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Author Topic: Healthy products for a safer environment  (Read 17785 times)

Offline Karsten

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Healthy products for a safer environment
« Reply #25 on: 23/03/2009 20:53:29 »
Karsten I agree with you in that we need 'objective' supervising and longterm  testing, especcially when it comes to genetic and nanno innovations. There is a long way to go before anyone can say that they know what our genes f ex. really do. To lift forward just one gene and say that 'this gene is responsible for this' is something we seem to do often those days, and then we patent it and try it out:) but my guess is that there is a lot interconnections between genes we don't know a thing about, just as an example. and the same goes for nanno materials, at least as far as they are new combinations to nature and biological material (us:). What facility can today guarantee that they don't have any 'spill' when it comes to that size of material. The more advanced we get in our manipulations, the better our control needs to be it seems to me.

I fear that, while technology can be very safe, it is only as safe as the people who put it together or use it. It is linked to the level of caring, the level of education, and the level of funding. Any of those levels go down - the safety of the technology comes into question. Now think about our global economic down-turn. How long until we need to implement some "short-cuts" to save money? How long until people with less education become supervisors because they are less expensive? Is nuclear power (for instance) only safe in times/places of incredible prosperity?
 

Offline Bored chemist

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« Reply #26 on: 24/03/2009 20:21:58 »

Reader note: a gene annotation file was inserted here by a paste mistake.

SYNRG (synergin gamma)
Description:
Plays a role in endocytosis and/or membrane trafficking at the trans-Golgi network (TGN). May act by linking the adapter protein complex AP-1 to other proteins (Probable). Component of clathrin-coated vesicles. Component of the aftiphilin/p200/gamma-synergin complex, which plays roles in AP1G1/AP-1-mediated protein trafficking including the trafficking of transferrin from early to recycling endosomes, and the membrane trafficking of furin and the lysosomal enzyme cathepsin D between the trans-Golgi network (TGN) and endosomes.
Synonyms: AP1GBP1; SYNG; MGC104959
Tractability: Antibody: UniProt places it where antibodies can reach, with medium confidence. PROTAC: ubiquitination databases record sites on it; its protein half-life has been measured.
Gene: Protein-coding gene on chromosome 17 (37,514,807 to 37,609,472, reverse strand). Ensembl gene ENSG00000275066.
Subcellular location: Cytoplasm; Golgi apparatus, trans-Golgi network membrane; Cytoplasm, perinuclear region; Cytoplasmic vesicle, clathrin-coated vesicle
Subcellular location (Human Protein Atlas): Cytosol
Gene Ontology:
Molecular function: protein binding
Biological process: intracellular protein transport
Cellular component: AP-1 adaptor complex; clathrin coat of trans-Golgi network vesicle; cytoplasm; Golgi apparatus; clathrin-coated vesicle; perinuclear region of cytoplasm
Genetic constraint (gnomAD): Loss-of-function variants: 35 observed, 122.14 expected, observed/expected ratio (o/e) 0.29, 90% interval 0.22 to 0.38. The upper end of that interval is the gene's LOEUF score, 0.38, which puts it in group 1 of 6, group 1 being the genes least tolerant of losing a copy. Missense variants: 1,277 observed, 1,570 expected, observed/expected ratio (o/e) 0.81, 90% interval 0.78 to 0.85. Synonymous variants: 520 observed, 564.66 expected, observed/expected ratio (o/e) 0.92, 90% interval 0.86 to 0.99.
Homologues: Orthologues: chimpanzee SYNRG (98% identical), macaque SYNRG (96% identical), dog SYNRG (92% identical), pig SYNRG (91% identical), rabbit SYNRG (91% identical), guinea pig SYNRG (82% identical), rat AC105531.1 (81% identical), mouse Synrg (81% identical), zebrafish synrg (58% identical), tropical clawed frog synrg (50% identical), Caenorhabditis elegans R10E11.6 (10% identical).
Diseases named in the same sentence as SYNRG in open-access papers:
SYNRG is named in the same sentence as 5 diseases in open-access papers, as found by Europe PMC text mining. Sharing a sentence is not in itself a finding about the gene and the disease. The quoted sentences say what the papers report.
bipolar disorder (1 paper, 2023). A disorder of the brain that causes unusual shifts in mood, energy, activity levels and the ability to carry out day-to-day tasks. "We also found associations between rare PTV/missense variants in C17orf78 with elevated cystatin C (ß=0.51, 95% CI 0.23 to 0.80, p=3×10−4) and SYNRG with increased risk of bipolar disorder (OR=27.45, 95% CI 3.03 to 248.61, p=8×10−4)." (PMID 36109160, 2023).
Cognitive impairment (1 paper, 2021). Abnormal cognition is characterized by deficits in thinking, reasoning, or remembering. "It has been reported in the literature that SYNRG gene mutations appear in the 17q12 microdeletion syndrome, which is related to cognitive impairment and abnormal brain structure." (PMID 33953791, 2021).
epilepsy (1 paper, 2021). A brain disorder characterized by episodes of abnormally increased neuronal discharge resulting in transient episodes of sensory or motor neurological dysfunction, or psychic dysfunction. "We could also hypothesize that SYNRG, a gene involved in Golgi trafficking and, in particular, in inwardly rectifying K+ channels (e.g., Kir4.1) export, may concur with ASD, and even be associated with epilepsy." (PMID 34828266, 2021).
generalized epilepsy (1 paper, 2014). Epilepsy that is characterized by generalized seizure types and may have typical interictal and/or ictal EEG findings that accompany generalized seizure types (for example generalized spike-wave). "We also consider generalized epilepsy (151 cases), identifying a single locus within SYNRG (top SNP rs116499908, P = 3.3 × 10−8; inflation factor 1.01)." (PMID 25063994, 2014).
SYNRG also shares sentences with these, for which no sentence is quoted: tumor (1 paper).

Lets get back to the original question.
"We all should encourage the use of natural and environment friendly objects at our homes and other places.  Letís stop using products that are harmful and work towards a greener and healthier environment."
In that context it doesn't matter if the "product" is natural or not. We generally ought to avoid the use of asbestos and of DDT, but we need to consider the lives saved by fireproofing and malaria control.
What doesn't matter is that asbestos comes out of a hole in the ground and DDT comes out of a chemical factory.

All the points made about the  use of technology are valid (caring, education funding etc), but they apply equally to nicotine or uranium. You can misuse anything- that's not a reason to use nothing, nor is it a reason to distinguish between "natural" and "artificial" even if we ever could find a definition of those words that we could all agree on.
 

Offline Karsten

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« Reply #27 on: 24/03/2009 22:16:50 »
Lets get back to the original question.
"We all should encourage the use of natural and environment friendly objects at our homes and other places.  Letís stop using products that are harmful and work towards a greener and healthier environment."

We can drop the discussion about natural. It does not matter in this context.

In that context it doesn't matter if the "product" is natural or not. We generally ought to avoid the use of asbestos and of DDT, but we need to consider the lives saved by fireproofing and malaria control.
What doesn't matter is that asbestos comes out of a hole in the ground and DDT comes out of a chemical factory.

The use of asbestos in products needs to be investigated as much as the use of human made chemicals as pesticides. However, asbestos is there and will stay here. Same with nicotine or uranium. It is good to leave it out of harms way, not make more of it, or put it into people's bodies, but we will not end its existence. With DDT  (or any other, possibly better example) it is different: We created it. It was not there before humans came up with it. Putting it out in the environment without looking what it would do was a mistake. The mistakes will be repeated if we do not pay attention to what we have done before. Humans developed fine with all the stuff that existed already while we were developing (I am excluding human-made materials). But we have acquired capabilities that require a much more careful approach than previously shown. Humans have astonishing abilities to create materials that have spectacular properties but unknown and/or surprising effects when out of control. While we need to take into consideration the effects of any material, we need to pay extra attention to materials that are new to the environment. We do not know enough and we rush into things with great excitement and may find out too late that it had been a mistake. We plan to do much better (I hope and believe) when extraterrestrial microorganisms are suspected. We don't know what could be and fear the worst. It is similar if I want to bring certain items into the USA from Canada (or the other way). I have to prove that it is harmless. If it was ever implanted in either county's soil, it most likely won't pass the border.